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Opening of the new railway line Geneva - Annemasse

CEVA construction

On the 15th of December 2019, trains ran via "CEVA" - the new route from the Swiss railway station Geneva-Cornavin via Geneva-Eaux-Vives to Annemasse in France for the first time after eight years of construction. Almost one million residents in Switzerland and France will benefit from CEVA and the associated expansion of the "Léman Express" rail network. Gruner and Stucky employees made a considerable contribution to the success of the project. The CEVA project itself comprised the construction of an 8.8km long, double-track, mostly underground line and the extension of the existing facilities over 7.3km. Five stations were built according to a concept by Atelier Jean Nouvel as well as 2 excavated tunnels and several cut and cover sections. The construction of this facility in the densely urban area with many settlement sensitive buildings and partly through very compressible subsoil layers was extremely demanding.


Stucky's engineering team worked as part of the GECA consortium on this challenging project for 15 years. The GECA consortium led tunnel Champel, which covered the 1 631m section between Val d'Arve and Geneva Eaux-Vives station, including the Champel-Hôpital stop. The Stucky team was involved in all design and construction phases, from the preparation of solution variants to the elaboration of as-built drawings. In addition, the role of the engineers evolved constantly during the project phases: for the Champel-Hôpital station, we worked on the possible construction solutions using numerical modelling and supported preparations for the bidding documents as well as managing and supervising the day-to-day construction.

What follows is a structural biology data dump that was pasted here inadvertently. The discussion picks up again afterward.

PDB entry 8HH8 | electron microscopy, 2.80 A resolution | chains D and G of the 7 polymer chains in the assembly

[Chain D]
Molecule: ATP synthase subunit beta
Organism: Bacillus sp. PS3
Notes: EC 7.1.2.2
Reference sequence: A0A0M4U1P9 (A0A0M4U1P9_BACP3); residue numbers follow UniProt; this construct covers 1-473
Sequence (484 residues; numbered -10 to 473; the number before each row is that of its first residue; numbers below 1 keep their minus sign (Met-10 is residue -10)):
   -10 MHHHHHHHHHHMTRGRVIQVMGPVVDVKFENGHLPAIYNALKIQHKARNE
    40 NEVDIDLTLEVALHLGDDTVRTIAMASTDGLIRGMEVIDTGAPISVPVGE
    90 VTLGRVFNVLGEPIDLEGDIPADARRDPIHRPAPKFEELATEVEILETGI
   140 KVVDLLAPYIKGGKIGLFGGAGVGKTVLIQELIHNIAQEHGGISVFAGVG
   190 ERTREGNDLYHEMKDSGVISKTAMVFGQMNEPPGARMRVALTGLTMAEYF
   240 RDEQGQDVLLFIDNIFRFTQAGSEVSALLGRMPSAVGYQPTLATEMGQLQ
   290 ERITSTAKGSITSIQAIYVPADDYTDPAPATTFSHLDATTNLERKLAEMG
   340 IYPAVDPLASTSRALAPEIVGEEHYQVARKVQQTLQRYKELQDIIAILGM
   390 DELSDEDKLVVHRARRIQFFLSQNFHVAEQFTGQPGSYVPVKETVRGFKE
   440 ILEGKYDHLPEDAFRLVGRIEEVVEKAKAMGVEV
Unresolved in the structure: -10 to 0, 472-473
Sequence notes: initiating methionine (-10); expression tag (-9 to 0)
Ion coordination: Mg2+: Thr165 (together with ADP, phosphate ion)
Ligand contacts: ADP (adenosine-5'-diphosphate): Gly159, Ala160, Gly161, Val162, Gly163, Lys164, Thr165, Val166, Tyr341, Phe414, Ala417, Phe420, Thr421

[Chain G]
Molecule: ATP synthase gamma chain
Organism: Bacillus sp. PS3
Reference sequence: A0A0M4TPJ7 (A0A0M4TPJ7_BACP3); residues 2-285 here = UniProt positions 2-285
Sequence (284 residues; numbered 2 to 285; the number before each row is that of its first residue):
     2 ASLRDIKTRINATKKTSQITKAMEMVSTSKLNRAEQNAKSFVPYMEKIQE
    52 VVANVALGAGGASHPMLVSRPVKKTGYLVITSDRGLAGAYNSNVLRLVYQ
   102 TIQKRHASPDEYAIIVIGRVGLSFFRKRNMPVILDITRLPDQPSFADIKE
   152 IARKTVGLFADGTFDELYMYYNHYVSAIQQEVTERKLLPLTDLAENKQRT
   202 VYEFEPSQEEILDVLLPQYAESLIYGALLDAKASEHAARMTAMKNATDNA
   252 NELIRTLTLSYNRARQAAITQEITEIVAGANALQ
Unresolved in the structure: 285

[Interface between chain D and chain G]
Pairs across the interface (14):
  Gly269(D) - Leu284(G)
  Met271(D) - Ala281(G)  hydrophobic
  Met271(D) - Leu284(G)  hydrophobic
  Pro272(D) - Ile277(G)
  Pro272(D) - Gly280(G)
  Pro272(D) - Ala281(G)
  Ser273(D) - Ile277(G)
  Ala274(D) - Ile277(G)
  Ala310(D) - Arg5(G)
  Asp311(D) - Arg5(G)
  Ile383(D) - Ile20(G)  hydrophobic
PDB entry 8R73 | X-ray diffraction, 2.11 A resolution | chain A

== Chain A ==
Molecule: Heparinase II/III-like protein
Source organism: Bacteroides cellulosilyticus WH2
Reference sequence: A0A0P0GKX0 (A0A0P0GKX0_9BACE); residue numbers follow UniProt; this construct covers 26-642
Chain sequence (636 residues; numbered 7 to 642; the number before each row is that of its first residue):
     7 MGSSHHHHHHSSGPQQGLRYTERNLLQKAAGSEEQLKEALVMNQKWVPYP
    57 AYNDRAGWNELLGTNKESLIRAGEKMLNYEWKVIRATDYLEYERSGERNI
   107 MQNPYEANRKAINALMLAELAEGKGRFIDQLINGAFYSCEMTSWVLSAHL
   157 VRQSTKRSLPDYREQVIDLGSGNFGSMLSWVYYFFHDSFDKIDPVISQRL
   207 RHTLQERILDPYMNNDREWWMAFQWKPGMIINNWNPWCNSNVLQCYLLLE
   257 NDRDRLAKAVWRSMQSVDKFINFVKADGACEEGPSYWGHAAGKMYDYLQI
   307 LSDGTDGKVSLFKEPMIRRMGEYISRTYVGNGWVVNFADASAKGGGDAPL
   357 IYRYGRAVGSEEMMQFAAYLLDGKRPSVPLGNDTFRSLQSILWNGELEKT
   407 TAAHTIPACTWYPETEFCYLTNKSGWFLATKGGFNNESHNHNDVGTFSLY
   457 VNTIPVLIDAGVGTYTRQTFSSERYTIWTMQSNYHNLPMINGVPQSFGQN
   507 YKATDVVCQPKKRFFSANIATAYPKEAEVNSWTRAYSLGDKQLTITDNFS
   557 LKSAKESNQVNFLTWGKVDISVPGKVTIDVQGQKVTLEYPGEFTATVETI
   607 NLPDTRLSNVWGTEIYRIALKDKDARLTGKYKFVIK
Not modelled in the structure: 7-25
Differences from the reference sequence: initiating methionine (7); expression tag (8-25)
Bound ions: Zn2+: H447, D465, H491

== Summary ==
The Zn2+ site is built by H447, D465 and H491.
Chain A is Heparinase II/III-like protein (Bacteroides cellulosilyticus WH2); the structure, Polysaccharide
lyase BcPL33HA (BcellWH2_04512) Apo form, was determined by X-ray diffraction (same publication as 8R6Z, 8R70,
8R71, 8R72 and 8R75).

Gruner’s geotechnical engineering specialists were responsible for the test engineering mandate for the five railway stations, the cut and cover sections and the two excavated tunnels. They verified the design basis and hydrogeology, they also verified the construction method as well as performing the static calculations. In addition, Gruner prepared comparative calculations, including various settlement and deformation forecasts for the supporting structure, the subsoil and the existing structure (using 3D finite element analysis). The underground railway stations of the CEVA project were mostly constructed using the cut and cover construction method. Depending on the geology, the tunnels were excavated partly in a full excavation cross-section with local face protection and partly in partial cross-sections. Thanks to the various anticipatory measures, it was possible to excavate under many sensitive and old buildings without damaging them at all.

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